Genital warts, sometimes called venereal warts, are growths or
bumps contracted through sexual contact. They're caused by
certain types of the human papillomavirus (HPV), which is one of
the most common
sexually transmitted diseases (STDs)
In females, genital warts appear in and around the vagina or anus
or on the cervix. In males, they appear on the penis, scrotum,
groin, or thigh. Genital warts can be raised or flat, small or
large. Sometimes they're clustered together in a
cauliflower-like shape. Most of the time, they're flesh-colored
and painless. Sometimes, the warts are so small and flat that they
may not be noticed right away.
It may take several months or years after infection for symptoms
to appear - if there are symptoms at all.
In females, the virus can lead to changes in the cervix that may
lead to cancer, so it's important that it is diagnosed and
treated as soon as possible. Males infected with HPV can also be at
risk for cancer of the penis and the anus.
Genital warts are transmitted through sexual contact (anal, oral,
and vaginal) with an infected person, and warts can appear within
several weeks or months afterwards.
The virus is passed through skin-to-skin contact, but not
everyone who's been exposed to the virus will develop genital
A vaccine for females 9 to 26 years old is approved to prevent
HPV infection, which causes most cervical cancers and genital
warts. The vaccine, called Gardasil, is given as three injections
over a 6-month period. It doesn't protect females who've
already been infected with HPV, and doesn't protect against all
types of HPV, so be sure your daughter gets routine checkups and
gynecologic exams. If you have questions about the vaccine, talk
with your doctor.
Because genital warts are spread through sexual contact,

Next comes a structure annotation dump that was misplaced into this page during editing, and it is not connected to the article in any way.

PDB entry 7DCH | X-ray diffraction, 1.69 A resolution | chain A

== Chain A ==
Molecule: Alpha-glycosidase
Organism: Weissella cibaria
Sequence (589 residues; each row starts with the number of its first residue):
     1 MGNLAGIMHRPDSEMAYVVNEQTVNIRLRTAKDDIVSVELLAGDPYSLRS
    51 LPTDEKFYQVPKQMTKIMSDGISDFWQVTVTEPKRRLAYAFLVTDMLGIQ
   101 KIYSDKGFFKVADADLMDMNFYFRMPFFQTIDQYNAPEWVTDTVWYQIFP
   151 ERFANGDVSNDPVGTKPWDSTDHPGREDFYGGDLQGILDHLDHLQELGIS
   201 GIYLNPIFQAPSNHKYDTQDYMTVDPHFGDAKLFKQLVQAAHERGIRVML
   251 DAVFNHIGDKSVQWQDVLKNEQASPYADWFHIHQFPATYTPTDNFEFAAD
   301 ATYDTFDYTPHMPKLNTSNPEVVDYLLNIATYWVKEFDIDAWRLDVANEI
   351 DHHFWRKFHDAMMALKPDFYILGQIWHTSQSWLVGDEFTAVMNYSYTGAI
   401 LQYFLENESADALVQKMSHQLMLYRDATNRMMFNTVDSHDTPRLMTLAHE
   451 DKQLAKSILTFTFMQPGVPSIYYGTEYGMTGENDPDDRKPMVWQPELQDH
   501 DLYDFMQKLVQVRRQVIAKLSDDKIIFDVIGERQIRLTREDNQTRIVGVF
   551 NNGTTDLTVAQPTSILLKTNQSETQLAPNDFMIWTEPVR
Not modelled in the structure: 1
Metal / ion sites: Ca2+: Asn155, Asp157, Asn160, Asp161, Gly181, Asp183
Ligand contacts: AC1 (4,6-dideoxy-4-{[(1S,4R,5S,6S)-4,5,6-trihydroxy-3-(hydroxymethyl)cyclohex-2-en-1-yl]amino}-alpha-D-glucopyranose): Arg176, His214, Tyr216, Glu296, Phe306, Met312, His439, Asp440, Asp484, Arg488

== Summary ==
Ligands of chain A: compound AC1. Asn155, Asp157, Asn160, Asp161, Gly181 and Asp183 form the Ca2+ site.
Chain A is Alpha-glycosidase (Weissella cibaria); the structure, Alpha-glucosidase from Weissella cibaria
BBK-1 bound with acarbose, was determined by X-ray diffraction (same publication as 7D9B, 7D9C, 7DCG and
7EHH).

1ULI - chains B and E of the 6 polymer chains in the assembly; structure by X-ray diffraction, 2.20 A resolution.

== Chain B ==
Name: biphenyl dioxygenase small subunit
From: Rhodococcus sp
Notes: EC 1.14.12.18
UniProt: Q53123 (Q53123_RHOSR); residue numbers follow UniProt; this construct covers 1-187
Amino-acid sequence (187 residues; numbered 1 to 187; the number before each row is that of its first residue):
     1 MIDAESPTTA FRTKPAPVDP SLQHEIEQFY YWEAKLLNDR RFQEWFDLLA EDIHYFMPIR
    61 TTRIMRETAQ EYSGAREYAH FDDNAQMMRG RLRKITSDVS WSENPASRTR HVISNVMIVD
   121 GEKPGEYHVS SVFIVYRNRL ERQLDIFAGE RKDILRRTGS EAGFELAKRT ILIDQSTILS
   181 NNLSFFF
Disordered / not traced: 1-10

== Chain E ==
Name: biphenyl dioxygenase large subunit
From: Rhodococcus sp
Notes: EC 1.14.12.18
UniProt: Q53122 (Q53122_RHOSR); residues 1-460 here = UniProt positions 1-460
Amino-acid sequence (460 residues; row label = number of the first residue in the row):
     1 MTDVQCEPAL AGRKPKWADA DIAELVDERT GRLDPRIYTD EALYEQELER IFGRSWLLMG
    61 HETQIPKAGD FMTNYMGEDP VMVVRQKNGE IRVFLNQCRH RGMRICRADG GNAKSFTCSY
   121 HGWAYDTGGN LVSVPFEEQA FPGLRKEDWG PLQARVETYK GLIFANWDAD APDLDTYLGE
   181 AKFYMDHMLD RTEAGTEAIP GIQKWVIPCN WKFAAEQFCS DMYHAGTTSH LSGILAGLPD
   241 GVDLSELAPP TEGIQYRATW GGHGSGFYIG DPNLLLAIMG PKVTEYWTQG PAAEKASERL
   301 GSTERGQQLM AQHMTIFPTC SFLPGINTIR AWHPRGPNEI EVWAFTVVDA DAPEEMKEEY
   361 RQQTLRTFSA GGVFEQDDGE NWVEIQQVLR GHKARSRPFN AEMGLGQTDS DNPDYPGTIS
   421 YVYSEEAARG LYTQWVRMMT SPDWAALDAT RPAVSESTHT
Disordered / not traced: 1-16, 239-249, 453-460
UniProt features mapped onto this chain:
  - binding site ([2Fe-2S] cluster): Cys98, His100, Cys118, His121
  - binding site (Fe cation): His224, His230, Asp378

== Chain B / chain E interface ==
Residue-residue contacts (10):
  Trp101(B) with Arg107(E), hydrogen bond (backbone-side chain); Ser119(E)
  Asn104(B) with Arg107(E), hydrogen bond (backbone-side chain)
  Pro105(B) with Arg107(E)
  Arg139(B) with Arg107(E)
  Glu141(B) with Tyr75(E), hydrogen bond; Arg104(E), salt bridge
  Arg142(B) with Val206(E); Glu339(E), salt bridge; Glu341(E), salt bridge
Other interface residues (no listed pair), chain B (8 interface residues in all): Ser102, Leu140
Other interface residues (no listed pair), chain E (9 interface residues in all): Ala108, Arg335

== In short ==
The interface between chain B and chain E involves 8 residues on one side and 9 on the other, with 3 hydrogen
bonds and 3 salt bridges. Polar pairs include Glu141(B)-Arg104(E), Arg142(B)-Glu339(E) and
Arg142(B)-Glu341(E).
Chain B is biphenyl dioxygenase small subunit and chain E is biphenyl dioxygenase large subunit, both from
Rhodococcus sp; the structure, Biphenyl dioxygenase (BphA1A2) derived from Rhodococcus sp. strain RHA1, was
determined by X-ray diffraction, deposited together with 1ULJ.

the best way to prevent them is to abstain from having sex. Sexual
contact with more than one partner or with someone who has more
than one partner increases the risk of contracting any STD.
When properly and consistently used,
decrease the risk of STDs. Latex condoms provide greater protection
than natural-membrane condoms. The female condom, made of
polyurethane, is also considered effective against STDs.
Using douche can actually increase a female's risk of
contracting STDs because it can change the natural flora of the
vagina and may flush bacteria higher into the genital tract.
A teen who is being treated for genital warts also should
be tested for other STDs, and should have time alone with the
doctor to openly discuss issues like sexual activity. Not all teens
will be comfortable talking with parents about these issues. But
it's important to encourage them to talk to a trusted adult who
can provide the facts.
Though there's no cure for an HPV infection, the genital
warts can be treated and removed with prescription medication or
other medical procedures, such as freezing or laser treatments.
Because the HPV remains dormant in the body, genital warts may
reappear at any time after treatment. Those who have had one
outbreak of genital warts still carry the virus and can infect
others. Someone who has had HPV can also get a new HPV infection
from another partner.
If your teen is thinking of becoming sexually active or already
has started having sex, it's important to talk with him or her
about it. Make sure your teen knows how STDs can be spread (during
anal, oral, or vaginal sex) and that these infections often
don't have symptoms, so a partner might have an STD without
It can be difficult to talk about STDs, but just as
with any other medical issue, teens need this information
to stay safe and healthy. Provide the facts, and let your child
know where you stand.
It's also important that all teens have regular full
physical exams - which can include screening for STDs. Your teen
may want to see a gynecologist or a specialist in adolescent
medicine to talk about sexual health issues. Community health
organizations and sexual counseling centers in your local area also
may be able to offer some guidance.
Larissa Hirsch, MD
Date reviewed: August 2007
Note: All information is for educational purposes only. For specific medical advice,
diagnoses, and treatment, consult your doctor.
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